Hope Star from Hope, Arkansas on January 19, 1932 · Page 1
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Hope Star from Hope, Arkansas · Page 1

Hope, Arkansas
Issue Date:
Tuesday, January 19, 1932
Page 1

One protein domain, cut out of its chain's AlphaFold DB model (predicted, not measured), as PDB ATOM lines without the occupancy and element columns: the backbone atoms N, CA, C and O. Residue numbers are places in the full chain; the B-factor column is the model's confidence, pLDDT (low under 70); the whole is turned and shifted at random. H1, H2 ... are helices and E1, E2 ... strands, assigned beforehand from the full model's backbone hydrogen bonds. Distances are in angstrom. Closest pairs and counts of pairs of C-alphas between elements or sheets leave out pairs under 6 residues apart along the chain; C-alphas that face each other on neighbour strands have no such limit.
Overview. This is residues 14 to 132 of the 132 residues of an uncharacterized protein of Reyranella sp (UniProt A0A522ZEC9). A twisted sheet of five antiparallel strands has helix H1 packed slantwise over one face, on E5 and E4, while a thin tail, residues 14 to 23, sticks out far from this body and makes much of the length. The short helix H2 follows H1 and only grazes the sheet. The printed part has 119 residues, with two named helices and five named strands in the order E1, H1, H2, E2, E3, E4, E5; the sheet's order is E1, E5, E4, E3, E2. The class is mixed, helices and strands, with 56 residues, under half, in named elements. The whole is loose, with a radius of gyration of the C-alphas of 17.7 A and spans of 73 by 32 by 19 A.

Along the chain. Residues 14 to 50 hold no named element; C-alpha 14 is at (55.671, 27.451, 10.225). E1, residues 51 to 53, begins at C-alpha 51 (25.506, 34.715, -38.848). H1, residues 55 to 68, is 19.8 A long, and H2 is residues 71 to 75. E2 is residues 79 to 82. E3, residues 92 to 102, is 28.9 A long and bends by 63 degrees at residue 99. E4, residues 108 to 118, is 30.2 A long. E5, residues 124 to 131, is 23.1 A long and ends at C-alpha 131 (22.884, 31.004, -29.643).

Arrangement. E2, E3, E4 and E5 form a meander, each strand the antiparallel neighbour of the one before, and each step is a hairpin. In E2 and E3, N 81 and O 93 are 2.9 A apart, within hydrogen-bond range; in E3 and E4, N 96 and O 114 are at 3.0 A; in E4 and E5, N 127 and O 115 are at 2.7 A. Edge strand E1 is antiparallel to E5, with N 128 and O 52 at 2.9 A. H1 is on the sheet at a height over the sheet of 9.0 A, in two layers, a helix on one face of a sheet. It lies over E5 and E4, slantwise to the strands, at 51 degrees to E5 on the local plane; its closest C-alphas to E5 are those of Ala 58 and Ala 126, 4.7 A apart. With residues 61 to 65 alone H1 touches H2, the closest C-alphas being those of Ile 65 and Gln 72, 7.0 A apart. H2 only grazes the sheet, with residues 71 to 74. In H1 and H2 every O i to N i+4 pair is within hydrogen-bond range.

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A«*otUt«l PrtM, N*w»ptp«r HOPE, ARKANSAS, TUESDAY, JANUARY 19,1932 HEADS ^^^^^_ ^^^^ ^^^^^ ^^^^^^^^ ^^^^^~ ^^^^ ^^MA^^. .gi^^^Uj^^f^^^j^ NIANCE Bodenhamer Will Address District Legion Thursday Past National Commander Returning Here for Night Meeting PUBLIC IS INVITED Hope Legion Post to Be Host to Southwestern District Past National Commander O. L. Bodenhamer, of El Dorado, will address v a district meeting of the American Legion In Hope city hall at 8 o'clock ,> Thursday night, January 21. Confirmation of Major Bodenham- r's engagement here was received Ste Monday by J. L. Stringer, commander of the Leslie Huddlcston post of the Legion. While in Hope r for a noon-day lun- ,cheon two weeks ago opening the state membership campaign, the national commander promised to return at a night meeting when legionnaires and other ex-service men and guests from surrounding counties could attend. In addition .to Major Bodenhamer, other speakers will be: Past Stale Commander Kosminisky, of Texarkana; State Adjutant Sessions, of Little Rock; and possibly State Commander Armstrong of—Fort-Smith. The meeting Thursday night will be •open to all the public, the*Hope post announced. • „-...-„-, itm'aK3cf~ Bo3enna"mer is a Jor'cefuV speaker, one of Arkansas' be*t-knbwn national figures, and is expected to deliver an address that , win 6e of Interest to all citizens. Hawisen MuPder Trial Under Way Roger Gibson Faces Jury Second Time for Slaying Produce Dealer HARRISON—The second trial of Roger Gibson, Harrison, on a charge of first degree murder for the death of Guy Mann, Mountain Home produce dealer, November 3, 1930, opened Monday. Gibson's first trial n year ago resulted in a disagreed jury, Gibson has been at liberty on bond ever since. The regular jury panel of 24 was exhausted and 22 special vcniremcn were examined before the jury was selected. Opening statements indicated that the evidence to be offered will be 'practically the same as that of the first trial. V. D. Willis, who is assisting Prosecuting Attorney Jack Holt, described the killing as deliberate, prcmediated murder, and said the state will-ask the death penalty. J. Loyd Ehouse made the opening statement for Gibson. He said the evidence would show that Mann had been attentive to Mrs. Gibson for a year or more before the killing, that ho had been warned to discontinue these attentions, that he had promised to do so and that he had disregarded the warnings and broken his promise. On the night of the killing, Mr. Shouse said the evidence would show, Gibson overheard Mann and Mrs. Gibson sgi'ee to meet at the corner where the shooting took place. Mr. Shouse said that Gibson would testify tout he intercepted his wife and then went ulone to meet Mann, that he protested with Mann as he sat in the cab of his truck waiting for Mrs. Gibson, and that Mann threw his left arm around Gibson's head and drew him into the cab of the truck. Gibson will testify the attorney said, that while Mann was groping about the floor of the truck cab, apparently for a weapon, Gibscn dre,w his pistol from a side pocket of his coat and shot Mann through the head. Only four witnesses were heard. All, including A. C. Christeson, coroner, 'testified to the finding of Mann, fatally wounded and unconscious in the cab truck. ^Relations Severed By China-Japan News Agency Announces Action in Bulletin Tuesday Night NANKING—-(#>,)—The official Chinese news agency. Kuornin announced Tuesday night severance of diplomatic relations with Japan imminent because of the Manchurian controversy. Foreign Minister .Eugene Chen, in the IftVeet convert to such a stand and additional Chinwe leaders rallying to this viewpoint include Christian Gen- ual Feng Yu A Pictorial Fish Story A leap that cuts the water like a knife, a spray of white foam, a flash of rainbow colors in the sunlight . . . and here the elusive sailfish, prize game of tropic seas, stages a battle for life before the camera at Miami Beach, Fla, The fateful shadow of the fisherman's pole looms upper left in this unusual photo. Increase in Work Asked By Laborers More Jobs Sought Over Wage Slash at Parley Between Officials CHICAGO—(ypJ-^Organized railway labor, asked by the managements .to accept 10 per cent wage reductions for one year, inquired Monday if the car- /4W5UV9MJiU**»_KUlWg to increase employment by approximately the same percentage. In the negotaitions between rail presidents and heads of brotherhoods and unions, the labor delegation had originally asked that "an average force" be assured employment for one year. The president, stating in a general way that the wage reduction would stimulate employment but at the same time doubting that they could give definite assurance of employment had asked for a more detailed suggestion. This was the answer of the labor group considered to be the crux of the entire negotiations, "Would the railroads agree to guarantee during the period for which they have proposed a payroll reduction to maintain as a minimum amount of work not less than the total man hours worked by each class of employees in the year 1930." Since the number of man hours was approximately 10 per cent less last year than in 1930 this would mean additional employment of about that much. To Demonstrate Oil Refinery Here Good Oil to Be Made From Crank Case Drainings J. W. Micldleion, reprcscnattivc of the Midget Oil Refining company of Clinton, Oklahoma, is spending a few days in Hope. Ho is demonstrating a machine, whereby old crank case drainings can be restored to good usable oil. This demonstration will take place at the Pritcheet & Brewer blacksmith shop on East Third street at 9 o'clock Wednescfay morning. The public is cordially invited to see this demonstralon. FLAPPER FANNY SAYS,- u.». PAT. ymou \>IM> UWQWS a UM. Bennie Benton in Alderman Race Local Bookkeeper Announces Candidacy in Hope City Election Bonnie Benton, bookkeeper for Re- phan's NeWkYork Store," has announced his candidacy for alderman from Ward Orie, Injthe coming city election, whichcwill be held on Tuesday, February 25., Mr. Benton is well known in the city,. having come here 12 years ago from Nevada county. He was formerly employed by the Hempstead County Bank Sc Trust company, leaving that institution to' join the Dixie Creameries, Inc. With the exception of a short time spent in Louisiana with this company, Mr, Benton has lived in Hope continuously. This is the first time he has sought public office. Birth of Robert E. '" Lee Is Celebrated 125th Anniversary of the Southern General Observed Wednesday RICHMOND, Va.-(/P)-The old south and the new south were one Tuesday as General Robert E. Lee was honored throughout the vast territory once under the stars and bars in celebration of his 125th anniversary, Ceremonies in Virginia included the dedication of a full length statue in the old hall of the Virginia House of Delegates. High School to Play National Guard 2 Other Games Scheduled at High School Gym Wednesday Night Three basketball g^mes are scheduled to be played at the local high school gymnasium on Wednesday night. The first game is expected to be one of the best of the season according to fans wh ohave been regu'.ar attendants of the games here. Iiv this game the high school boys will for their opponents the local National Guard team. Spring Hill will play Rocky Mound in the second game of the evening. Both of these teams have won from various other schools of the county and a fast, furious game is expected between these two rural schools. In the third game of the evening Fatmos and Emmet will furnish en- tretuinment for those who attend. Those who enjoy basketball- should not miss attending these games on Wednesday night. Concern Expressed Over Whereabouts of Bishop PROVIDENCE, R. I.—The whereabouts of the Rt. Rev. Granville Gaylord Bennett, Episcopal bopisli of Duluth, Minn., were a subject of concern at the office of the Episcopal diocese of Rhode Island Monday. The mid- western prelate failed to arrive to fill week-end engagements and his office in Dul nth reported he had not been in touch there sijjce last Wednesday when be started east. Re-Rating of Hope Insurance Risk Is Begun on Tuesday Five Inspectors Arrive in City to Investigate Local Fire Hazards • ISSUE GAS~WARN1NG Rubber Stove Connections Will Be Removed at Owner's. Cost Five officials of the Arkansas^Fire Insurance Bureau arrived InlHope Tuesday morning to re-rate all fire insurance risks in this city. Headed by Charles W. Burns, the inspectors are: C. H. Rutherford, William S. Boaz, Robert W. Burns and J. E. Hornibrook. They are maintaining headquarters at the Capital Hotel. Mr. Bums asked the co-operatiop, of all busienss men and residents in checking up on office buildings and houses. The inspectors will present their credentials before entering any building. One specific warning was issued to householders. All rubber hose connections on gas stoves should be removed before the inspectors arrive, or the inspectors will remove the rubber pieces themselves and replace them with metal connections, charging! the householder for the work. Rubber hose connection's on gas stove's are prohibited under the insurance code. It is expected to take several- days to check the entire city, bringing the insurance-risk record up to date and, adjusting each policy to the actual risk that its building represents. -»«•• 500 Repair Levee to Save Greenwood Leflore County City Now Threatened by Rising Flood Waters GLENDORA, Miss.— (ff>) —G r e e n- wood, Leflore county, is now bearing its share of flood waters in company with scores of small towns inundated by floods in six or eight counties of the Tallahatchie river valley. The Yazoo river at Greenwood today registered 40 feet and spread its waters further and higher at the city limits than it has ever done before. The water was rising very slowly but the level outside the dikes was two feet higher than the street level. Five hundred men worked through the day on the west side of Greenwood patching up walls to save the business section from water backing through five washouts in the Columbus and Greenville railway embankment, two miles west of the city. Thirty thousand acres went under water today in Quitman county in the upper Tallahatchie valley after a crevasse broke in the main west bank levee of the Tallahatchie river 12 miles from Lambert. The new inundation sent refugees scurrying to Lambert, Marks and Crowder, all of which are practically surrounded by water. East levees in Tallahatchie county have been deserted to the mercy of the flood because of a criss-cross of levee breaks, but on the west side of the river in Quitman, Panola and Tallahatchie counties, convicts were used to sandbag against water pouring over the Coldwater dikes. Former Film Star Robbed of Jewels Carmel Myers, Now Wife of Lawyer, Valued Gems at $20,000 BEVERLY* HILLS, Cal.—(#)—Carinel Myers, screen star who left motion pictures several years ago to become a housewife, snapped on the lights in her apartment early Monday and turned around to face two masked men with drawn revolvers. They forced her to surrender jewels which she valued at $20,000, and with a warning not to notify police for half an hour, cut the telephone wires and fled. She escaped being bound and gagged when she told the robbers that she expected to become a mother this spring. As they walked out the door she began to cry and one of them turned around and tossed back her wedding ring. Isie Janis, 42, and Husband, 26 "I am making my .debut on the stage of matrimony," smiled Elsie Jenis, stages, of America and Europe, Miss Janis was a popular entertainer for U. S. forces overseas during the. World War. 1 *. Clyde A. Monts in Race for Alderman Local SJeed, and Produce Dealer Seeks Election February 23 Appearing in the regular announcement column of this issue is the name of Clyde A. Monts,;.of Ward,. 4, who is seeking election as alderman from that ward in the:Democratic city primary February 23. '. . Mr. Mbnts is well known to the voters of the city. He is a native of Hempstead county and is the son pf A. C. Monts of near Rocky Mound. Since manhood he has been engaged in the seed and produce business, spending nine years in Muskogee, Oklahoma. For the past five years he has been connected with the Monts Seed company o£ this city. This is Mr. Monts' first time to seek a public office. New Marshal Is Named by Lockesburg Council LOCKESBURG—The city council of Lockesburg has appointed H. A. Bailey as marshall and street commissioner to succeed John Richardson, who has resigned and moved to Kilgore, Tex. I Lowell Rosson is acting as night I watchman of the business section, Pipeline Companies Spend $100,000,000 Two of World's Largest Lines Are Completed in 1931 AMARILLO, Texas.—(#>)—Major gas pipeline companies spent $100,000,000 in the Panhandle field during 1931. Considerably more Hum that amount was spent by the same companies in other states to develop their gas distributing systems which originate in the Panhandle. Two of the world's largest gas pipelines were completed from the area during the year. One of these was connected at Torre Haute, Ind., with an Eastern system, and gas from the prolific Panhandle field is now being burned in New York City. The other line is supplying Chicago. These pipelines and two others arc' providing fuel for the industries and nomes of all tlie larger cities in the Middle West. $6,000 Loss Suffered as Arkansas Hotel Burned SWIFTON. Ark,— (#>) —The Hardey hotel ,a two-story frame structure, was destroyed by fire early Monday with a nestimated loss of 56.000 and the Albeit Daniels Cafe, udjoinnig, was damaged. The hotel and contents were owned by Mrs. Lula Tale and her loss is partly insured. The^ hotel was operated by Mr. and Mrs. J. W. Rush. Several persons fighting the fire suffer- i J scorched faces but no one was seriously but'ued and all guests escaped uninjured. Estimated 57,000 Homeless in Flood Crews Fight to-Prevent Breaks Along 200 Mile Fro n t MEMPHIS-(yp)-The: Memphis Appeal Tuesday, estimated (that approxi- 'mately 57,000 persons • \yere made homeless in the flooded delta sec- tion'of Mississippi. ';:•''.' ".; •'. Flood fighting went;, forward Tuesday on both ends ; of a 200 mile front at Honey Island in Humphreys county in the south and uitman county on the north. Hiccough Victim Still Improving Drive Over Rough Road May Have Resulted in Checking Malady STUTTGART, Ark,—Mrs. Ethel Can. trell, who suffered severe attacks of hiccoughing during the past 24 days, lay restfully in her bed at the Drennen hospital here Monday night, apparently almost cureU of the strange ailment which began ' sapping her strength when she was confined to her home December 26, though no one seems to know what was responsible for relieving her. Dr. S. A, Drennen, owner of the hospital to which Mrs. Cantrell was taken Sunday afternoon', after she was brought from her home in Humphrey, was not in Stuttgart Monday night. Employes of the hospital, and C. P. Turpin, whose ambulance was used in bringing the woman here, refused to give out information regarding what steps were taken to relieve Mrs. Can- treU's condition- Dr. A- Fbwler of Humphrey, physician who has been handling the case, could not be reach, ed. It was said 1 here that Mrs. CantreU's ride over rough rain-washed roads between Humphrey and Stuttgart may have resulted in checking her hic- coughing. Almost constant hiccoughing during a period of almost four weeks was ^;iid not to have caused any complications in Mrs. CantreU's condition, though she had been greatly weakened. To Be Pi of Re constru< Corpora .Bulletins' SecretaryStii WASHING i rON.~(/p)-The latest '.European overture for War debt postponement found no encouragement In Washington. The American government ft expected to in-* fornt Premier Laval that settlement of troubles how vexing European 5tatesmen must be sought In Europe, not here. WASHINGTON.-^-The House Tuesday directed .its Interstate Commerce Committee to Investigate public ..utility holdings and investhent in tnitf companies to determine their ownership and control. • LITTLE ROCK.—(£>)—Attorney General -Norwood in an opinion ' based on a recent Supreme -Court ' decision, holding Invalid the 1921 and M31 acts, regulating open seasons on squirrels and held invalid seven local acts and one section of another act. This opinion is a sweeping blow to local fish and game laws. Pat Casey to Run For City Attorney Candidate Fires Opening Gun in the Local •'"' Campaign • •' ^ *-" Pat Casey announced as a candidate for city attorney, subject to the action of the Democratic city primary election February 23, in the political column of today's Star. Mr. Casey, a former deputy prosecuting attorney and well known to the'voters, made the following'cam- paign statement: "In announcing my candidacy for the office of City Attorney I do so with a sincereness for the best interest of the city and all the men, women and children of our city. A public office is a public trust and so should be looked upon by : every public office holder and the matter of individual or selfish interest of a public servant should be entirely eliminated. "The salary, of the present encum- bent in the office of City Attorney of Hope was raised'one hundred per cent, (from ?300.000 a year to $600,00) within less than thirty days after he received his appointment. "As a taxpayer jand attorney I feel that this one hundred per cent boost in the office of City Attorney is unwarranted and unjustified and unfair to the citizens of Hope and I pledge that if I am elected to the office of City Attorney the very first act I shall do upon entering the office is to demand the City Council that they pass an ordinance annulling this one hundred per cent raise and fix the salary of this office not to exceed the old rate of pay $300.00 per annum. "I am for rigid economy in the City Government; and if I am elected City Attorney I pledge myself and the machinery of that office, to resist any attempted diversion or unlawful misappropriation of the City funds for private purposes. "J will appreciate the support of ev- every citizen and taxpayer of Hope who believes in and want a fair, honest and economic administration of its affairs." Start Workint Imtnediai f —i*' IS HOOVER'S) Dawes to Sail for Wednesday" to WASHINGTON,. v _, .. announced Tuesday,that j Dawes would retire ' the American 'Arfl_t $L_ come president ofvthe'J Finance Corporation and!_ Stimson would replace him at Governor Meyer of the I serve Board will be ' " Board of the Corpoft A non-partisan board fc will be chosen later t announcement. <, Dawes. is scheduled;to M rope Wednesday whenlus? ment will be made. »•' '-'• - 1 He is a guest jBt the'V WASHJNGTblE wants Charles E.' cejitly Great Britain', to 1 poration for business „_. and the acceptance of -fewest lieved in informed quarters'" to be likely. »*„ Mellon Hearing Postponed Tuesda} * jfci „ * ^ Denial of Discussion o Oil Ca.r I. M.de by Columbia President.; WASHINGTON -IK\- Dei'" President Olaya of Columbia, discussed the Barco oil concession w Secretary Mellon was presented \ ,the House Judiciary CojnmlUeejT"" day by the treasury chiefs' j tative, Alexander Gregg, in ,. ^ . mittees hearings on % resolution, • ing for Mellbn's impeachment, prfjfe^ ented by Representative Wright Patman, Texas democrat. ' ' ,. After hearing the cabled denial from , Olaya the committee went into executive session. Final action on the Patman resolu-. tion was postponed indefinitely by, the committee after this session, stating that they were going to await the printing of the hearings before considering the matter further. Pre«cott Man Freed in Death of Negro PKESCOTT—Troy Rhodes. 26, who was charged with killing of "Bo" Woodberry, negro, 25, Suturday night in a service station here, was given a hearing before- Jusice of Peace A. A. Gordon at 10 a. m. Monday and evon- i'ii\ted of the murder charge and released. Funeral services were held for Woodbsnry Sunday afternoon. Trio Indicted in Marshal's Slaying Pocahontas Ex-Police Chief U Among Those Charged With Murder POCAHONTAS.—The grand jury re- urned three indictments Monday night. They are for first degree murder against John Slayton, former chief of jpolice here, Lige Dame and Earl Decker. They will be tried next week. The three are held in, connection with the slaying of Night Marshal Manley Jackson Nov. 9. Dame has confessed to officers that he and Decker shot Jackson to death because of alleged relations between Dame s wife and Jackson, but also said Slaytotn offered him $500 to get rid of Jackson. The three indicted are being held in northeast Arkansas jails but officers refused to tell where they are. Circuit Judge John L. Pledsoe is presiding and most ol the d>y was taken up in making out the calendar. Only civil cases will be tried, tjbjs wetk and criminal cases will be fesaro next week. The petit jury will be called Wednesday U. S, Minister to Abyssinia Beaten Addison E. Southard Is Knocked Down in Scuffle With Policemen ADDIS ABABA, Abyssjnia.— (B?\-* Addison E. Southard o( kpuisvlile, Ky., American minister to the court of Haile Selassie, emperor of Abyssinia, was knocked down Monday during an argument with policemen. Mr. Southard's automobile, while he ..as driving, ran over the foot of an Abyssian woman, it was reported, and a native policeman arrested th emini- ster's chauffeur. Mr. Southard protested During the argument several oth» er policemen arrived. A scuffle sn-r sued and the minister was knocked, down. The woman was injured only slightly. Mr. Southard stopped at once to, make sure she was not badly hurt Mack's Star Pitcher at Hoi Spring* to Train HOT SPRINGS. Ark.—(A>)-George Earnshaw. hurler for Connie Mack's Philadelphia Athletics, arrived here Sunday for his annual spring CQA&- tioning. His teammate, M Simmons, will arrive February 10, They will not port to the spring tralaina pamp Fort Myers, Fla. Tfcvey vrfll train March with Milwaukee V4 <\ fk